The internationalisation of capitalism has always been marked by exploitation and direct violence. This is central to imperialism (see Chapters 8
). It has been at the origin of numerous wars, and destroyed lives and cultures. It drove a fraction of humanity into slavery, and generated the most extreme forms of misery throughout the planet. The world of the Keynesian compromise coexisted with colonialism and the Vietnam war. Indeed, the call for a new internationalism (the ‘other possible world’ of the anti-globalisation movement) does not express a nostalgia for the past.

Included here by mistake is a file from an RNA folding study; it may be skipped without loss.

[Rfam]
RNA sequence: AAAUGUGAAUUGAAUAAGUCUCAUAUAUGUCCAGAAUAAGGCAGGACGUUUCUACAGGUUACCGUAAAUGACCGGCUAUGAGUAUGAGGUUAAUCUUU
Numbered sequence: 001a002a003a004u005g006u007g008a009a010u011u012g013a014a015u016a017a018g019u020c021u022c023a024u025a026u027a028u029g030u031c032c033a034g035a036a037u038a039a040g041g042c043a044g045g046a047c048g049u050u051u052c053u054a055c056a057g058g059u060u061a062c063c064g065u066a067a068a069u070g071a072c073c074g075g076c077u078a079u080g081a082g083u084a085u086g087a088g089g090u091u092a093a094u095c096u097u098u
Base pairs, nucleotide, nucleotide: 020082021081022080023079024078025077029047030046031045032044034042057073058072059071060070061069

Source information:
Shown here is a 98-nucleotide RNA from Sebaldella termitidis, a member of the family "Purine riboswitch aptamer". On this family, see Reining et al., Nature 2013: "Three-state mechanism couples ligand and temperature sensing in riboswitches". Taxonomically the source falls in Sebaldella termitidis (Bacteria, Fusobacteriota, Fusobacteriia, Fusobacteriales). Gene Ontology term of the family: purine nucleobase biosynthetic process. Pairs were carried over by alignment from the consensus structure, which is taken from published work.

In contrast, neoliberalism refers to new rules of functioning of capitalism, which affect the centre, the periphery, and the relationship between the two. Its main characteristics include: a new discipline of labour and management to the benefit of lenders and shareholders; the diminished intervention of the state concerning development and welfare; the dramatic growth of financial institutions; the implementation of new relationships between the financial and non-financial sectors, to the benefit of the former; a new legal stand in favour of mergers and acquisitions; the strengthening of central banks and the targeting of their activity toward price stability, and the new determination to drain the resources of the periphery toward the centre. Moreover, new aspects of globalisation emerged with neoliberalism, for example the unsustainable weight of the debt of the periphery and the devastations caused by the free international mobility of capitals. The major feature of the contemporary phase of neoliberalism is, however, its gradual extension to the rest of the planet, that is its own globalisation.